We all know how much easier it is to land work from a current client than it is with a new client. Recognizing an opportunity is one thing – taking advantage of it is completely another.
As a pavement maintenance contractor, you have four potential tactics for increasing sales from a current client. Each of the tactics is proven. Several contractors have used one or more of these methods to dramatically increase their sales.
- Sell additional services
- Increase your client market share
- Increase your client's budget
- Get referrals to new clients
Before we delve into the how-to of each method, let's take a moment to review what we know about your clients. Most of your clients are property managers of one stripe or another. They are responsible for keeping buildings or apartments rented. They are responsible for keeping their tenants or tenants' customers happy. Rent generates their company's income. Their parking lot doesn't generate income. Their parking lot shouldn't take up a lot of their attention nor their time. If it does, it's become a headache.
Your job as a pavement maintenance contractor is to minimize that headache. Until you are removing all of your client's parking lot headaches, you have room for expanding sales from that client. Now let's look at four ways to do that.
Tactic 1: Sell additional services
You should seriously consider becoming a one-stop-shop for your clients' parking lot needs. It simplifies his day. He only has to make one phone call to solve lot problems be they snow removal, potholes, trash removal, or whatever. You can do this by subcontracting the services you choose not to self-perform. If you are a sweeper, offer to provide pavement repair, marking, sprinkler repair, exterior painting, landscaping, etc.
This approach is often thought of as a General Contractor approach to pavement maintenance. Regardless of what you call it, this approach produces many attractive benefits. You close the door on your competitors. When your client is hiring separate sweepers, pavement repair, pavement marking, landscaping, etc., your client is forming relationships with several companies who could become your competition. If you can offer one-stop-shopping for your client, so can they.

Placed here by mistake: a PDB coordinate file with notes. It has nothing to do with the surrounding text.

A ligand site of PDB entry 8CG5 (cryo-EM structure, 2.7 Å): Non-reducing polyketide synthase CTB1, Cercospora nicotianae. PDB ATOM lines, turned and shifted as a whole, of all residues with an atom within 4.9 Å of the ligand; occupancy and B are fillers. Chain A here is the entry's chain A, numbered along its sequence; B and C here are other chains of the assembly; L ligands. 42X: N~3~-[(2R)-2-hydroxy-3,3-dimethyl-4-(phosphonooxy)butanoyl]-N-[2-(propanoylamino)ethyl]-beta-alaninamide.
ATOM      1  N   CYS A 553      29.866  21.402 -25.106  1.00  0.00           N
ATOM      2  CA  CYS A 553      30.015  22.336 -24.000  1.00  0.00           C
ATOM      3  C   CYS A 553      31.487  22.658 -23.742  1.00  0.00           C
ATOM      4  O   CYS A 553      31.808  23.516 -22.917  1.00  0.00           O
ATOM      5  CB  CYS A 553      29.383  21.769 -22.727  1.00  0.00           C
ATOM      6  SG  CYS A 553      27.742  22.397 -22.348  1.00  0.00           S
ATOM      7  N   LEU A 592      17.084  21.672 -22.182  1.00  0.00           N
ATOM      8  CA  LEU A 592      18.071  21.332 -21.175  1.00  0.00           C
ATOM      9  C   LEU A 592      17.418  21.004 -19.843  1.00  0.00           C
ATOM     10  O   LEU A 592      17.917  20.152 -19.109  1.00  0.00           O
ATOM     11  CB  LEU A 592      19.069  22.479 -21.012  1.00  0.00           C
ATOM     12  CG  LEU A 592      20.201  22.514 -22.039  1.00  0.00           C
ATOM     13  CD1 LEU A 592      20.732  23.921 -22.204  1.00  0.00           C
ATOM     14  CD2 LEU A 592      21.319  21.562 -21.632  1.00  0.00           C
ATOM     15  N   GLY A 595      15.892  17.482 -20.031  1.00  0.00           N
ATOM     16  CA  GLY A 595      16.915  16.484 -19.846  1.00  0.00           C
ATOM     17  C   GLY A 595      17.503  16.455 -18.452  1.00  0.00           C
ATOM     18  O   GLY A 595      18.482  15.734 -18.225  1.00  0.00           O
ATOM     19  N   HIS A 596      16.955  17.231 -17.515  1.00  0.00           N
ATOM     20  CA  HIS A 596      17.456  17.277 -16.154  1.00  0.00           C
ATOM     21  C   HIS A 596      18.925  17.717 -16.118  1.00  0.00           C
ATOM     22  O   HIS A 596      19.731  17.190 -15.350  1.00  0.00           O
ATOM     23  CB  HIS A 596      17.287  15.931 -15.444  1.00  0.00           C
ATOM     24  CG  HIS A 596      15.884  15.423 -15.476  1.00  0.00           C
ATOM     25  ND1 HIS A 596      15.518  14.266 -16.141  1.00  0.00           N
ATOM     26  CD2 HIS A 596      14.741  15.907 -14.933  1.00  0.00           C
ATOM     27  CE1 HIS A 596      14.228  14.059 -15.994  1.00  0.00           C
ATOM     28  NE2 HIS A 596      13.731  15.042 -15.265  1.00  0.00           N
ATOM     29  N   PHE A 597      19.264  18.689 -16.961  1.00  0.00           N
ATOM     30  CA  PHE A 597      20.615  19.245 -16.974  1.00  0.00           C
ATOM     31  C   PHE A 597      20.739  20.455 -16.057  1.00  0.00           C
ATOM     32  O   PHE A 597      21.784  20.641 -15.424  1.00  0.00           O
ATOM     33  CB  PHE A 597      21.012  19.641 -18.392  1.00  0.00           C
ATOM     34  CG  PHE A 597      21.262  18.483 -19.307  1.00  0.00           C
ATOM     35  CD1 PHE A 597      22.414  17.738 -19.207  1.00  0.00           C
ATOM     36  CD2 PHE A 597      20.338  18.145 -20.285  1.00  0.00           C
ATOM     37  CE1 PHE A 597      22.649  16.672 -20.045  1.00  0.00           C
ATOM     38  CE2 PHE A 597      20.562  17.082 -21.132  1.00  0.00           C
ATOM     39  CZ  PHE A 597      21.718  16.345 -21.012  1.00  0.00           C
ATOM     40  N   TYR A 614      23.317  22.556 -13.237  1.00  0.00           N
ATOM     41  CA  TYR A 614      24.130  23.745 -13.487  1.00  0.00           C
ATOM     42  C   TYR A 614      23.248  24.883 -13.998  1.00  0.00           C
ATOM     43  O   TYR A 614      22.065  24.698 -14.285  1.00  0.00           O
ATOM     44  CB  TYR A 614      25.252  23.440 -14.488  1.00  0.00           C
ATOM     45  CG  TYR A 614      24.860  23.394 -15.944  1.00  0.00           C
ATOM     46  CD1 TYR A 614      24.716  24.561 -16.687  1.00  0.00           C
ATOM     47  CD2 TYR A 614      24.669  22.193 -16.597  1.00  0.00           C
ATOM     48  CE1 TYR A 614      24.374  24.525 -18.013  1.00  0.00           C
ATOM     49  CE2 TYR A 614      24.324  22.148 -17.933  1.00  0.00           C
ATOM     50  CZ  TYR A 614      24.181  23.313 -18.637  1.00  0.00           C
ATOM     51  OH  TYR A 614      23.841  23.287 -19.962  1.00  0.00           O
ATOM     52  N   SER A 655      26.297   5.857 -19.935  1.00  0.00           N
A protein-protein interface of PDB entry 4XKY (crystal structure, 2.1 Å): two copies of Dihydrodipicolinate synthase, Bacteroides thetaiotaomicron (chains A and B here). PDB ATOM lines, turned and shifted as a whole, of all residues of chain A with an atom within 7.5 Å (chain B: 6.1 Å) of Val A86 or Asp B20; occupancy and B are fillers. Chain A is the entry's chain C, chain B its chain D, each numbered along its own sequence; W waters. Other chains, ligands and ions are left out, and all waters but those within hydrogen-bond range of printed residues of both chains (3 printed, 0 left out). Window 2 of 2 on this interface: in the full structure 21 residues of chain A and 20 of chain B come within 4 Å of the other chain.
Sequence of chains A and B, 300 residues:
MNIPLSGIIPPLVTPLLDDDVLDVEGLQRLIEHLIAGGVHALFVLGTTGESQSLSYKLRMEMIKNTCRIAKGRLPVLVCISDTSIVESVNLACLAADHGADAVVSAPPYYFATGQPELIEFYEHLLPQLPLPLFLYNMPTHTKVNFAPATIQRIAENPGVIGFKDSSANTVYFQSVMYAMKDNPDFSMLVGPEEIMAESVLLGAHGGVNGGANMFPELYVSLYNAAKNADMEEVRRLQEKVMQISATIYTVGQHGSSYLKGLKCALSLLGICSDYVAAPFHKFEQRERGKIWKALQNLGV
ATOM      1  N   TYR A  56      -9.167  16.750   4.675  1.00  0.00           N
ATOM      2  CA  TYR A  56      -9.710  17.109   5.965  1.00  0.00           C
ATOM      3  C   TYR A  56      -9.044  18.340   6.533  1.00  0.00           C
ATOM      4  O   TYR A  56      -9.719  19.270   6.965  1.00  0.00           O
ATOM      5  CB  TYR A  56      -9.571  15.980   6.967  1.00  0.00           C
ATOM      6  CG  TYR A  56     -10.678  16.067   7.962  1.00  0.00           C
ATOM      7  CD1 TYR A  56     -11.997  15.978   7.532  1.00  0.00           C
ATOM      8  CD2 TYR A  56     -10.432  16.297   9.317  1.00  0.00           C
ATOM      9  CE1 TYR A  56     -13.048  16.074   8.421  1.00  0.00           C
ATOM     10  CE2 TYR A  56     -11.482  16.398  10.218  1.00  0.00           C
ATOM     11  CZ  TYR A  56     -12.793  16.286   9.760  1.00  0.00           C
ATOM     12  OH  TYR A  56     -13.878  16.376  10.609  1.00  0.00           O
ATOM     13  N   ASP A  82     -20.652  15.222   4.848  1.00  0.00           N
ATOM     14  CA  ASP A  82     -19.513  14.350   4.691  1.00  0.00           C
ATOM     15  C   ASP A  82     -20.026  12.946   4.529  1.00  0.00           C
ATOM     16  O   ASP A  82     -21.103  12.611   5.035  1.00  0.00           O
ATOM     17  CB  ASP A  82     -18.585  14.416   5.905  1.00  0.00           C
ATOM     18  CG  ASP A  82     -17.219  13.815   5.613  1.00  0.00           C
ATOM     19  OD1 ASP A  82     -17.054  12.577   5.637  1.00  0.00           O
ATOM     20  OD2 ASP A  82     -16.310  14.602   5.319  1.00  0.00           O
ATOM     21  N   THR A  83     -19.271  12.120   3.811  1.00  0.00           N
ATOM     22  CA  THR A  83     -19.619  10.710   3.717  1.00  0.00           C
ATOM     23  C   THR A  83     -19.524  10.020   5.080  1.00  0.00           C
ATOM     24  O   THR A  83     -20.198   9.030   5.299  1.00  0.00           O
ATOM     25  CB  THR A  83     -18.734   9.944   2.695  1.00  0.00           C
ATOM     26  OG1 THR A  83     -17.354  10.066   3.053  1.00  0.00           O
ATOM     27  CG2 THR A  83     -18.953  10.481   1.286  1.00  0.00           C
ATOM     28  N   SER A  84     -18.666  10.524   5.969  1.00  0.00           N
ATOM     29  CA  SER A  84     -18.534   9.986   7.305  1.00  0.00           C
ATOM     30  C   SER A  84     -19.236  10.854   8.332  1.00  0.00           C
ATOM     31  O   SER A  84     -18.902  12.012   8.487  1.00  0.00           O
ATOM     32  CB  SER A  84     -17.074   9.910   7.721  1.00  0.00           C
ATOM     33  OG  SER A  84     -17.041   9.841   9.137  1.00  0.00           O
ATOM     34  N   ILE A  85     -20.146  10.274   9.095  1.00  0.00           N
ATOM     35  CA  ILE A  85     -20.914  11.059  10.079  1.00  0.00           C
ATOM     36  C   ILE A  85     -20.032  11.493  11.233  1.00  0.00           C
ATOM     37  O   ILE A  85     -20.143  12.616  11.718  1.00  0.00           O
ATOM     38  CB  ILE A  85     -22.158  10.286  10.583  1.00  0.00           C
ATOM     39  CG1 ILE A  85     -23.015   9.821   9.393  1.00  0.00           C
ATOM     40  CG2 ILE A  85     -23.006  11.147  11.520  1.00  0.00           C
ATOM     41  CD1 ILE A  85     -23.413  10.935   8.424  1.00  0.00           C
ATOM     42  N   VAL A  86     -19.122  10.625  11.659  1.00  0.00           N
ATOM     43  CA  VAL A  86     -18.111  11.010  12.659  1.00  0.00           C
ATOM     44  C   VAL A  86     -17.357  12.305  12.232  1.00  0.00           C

How do you know what services your clients might be eager to have you to take off their hands and how much they might be willing to pay for that simplicity? Ask them "in a perfect world, how attractive would be having a single contact and a single invoice for all of your parking lot and grounds keeping needs?"
If you offer work, quality subcontractors will line up at your door to perform it. If you land enough of this work, you will be in position to negotiate attractive deals with your subcontractors. The good subcontractors will take care of your clients.
Tactic 2: Increase your client market share
Do you get all of your client's work or is the budget spread out over multiple contractors? If you are having to share the budget, try to get it all.
Arrange for a meeting, sit down, and ask your client why you are only getting part of the available work. Ask the client for honest feedback regarding your company's performance and perceived capabilities, and your competition's performance and perceived capabilities. Ask your client what his or her biggest pain is with the current arrangement.
Your objective is to uncover weak points in your client's relationship with your competition. If the relationship could be better, your client will openly express displeasure. Politely inquire as to the value of solving the problem in that relationship. "Why do you continue to hire them?" When the conversation is controlled properly, you client will let you know exactly how to earn more business from him.
Tactic 3: Increase your client's budget
How many of your clients understand how to maximize the service life of their parking lot? How many are spending enough money to maximize the service life of their parking lot? Few clients understand the long term damage created by cracks and potholes.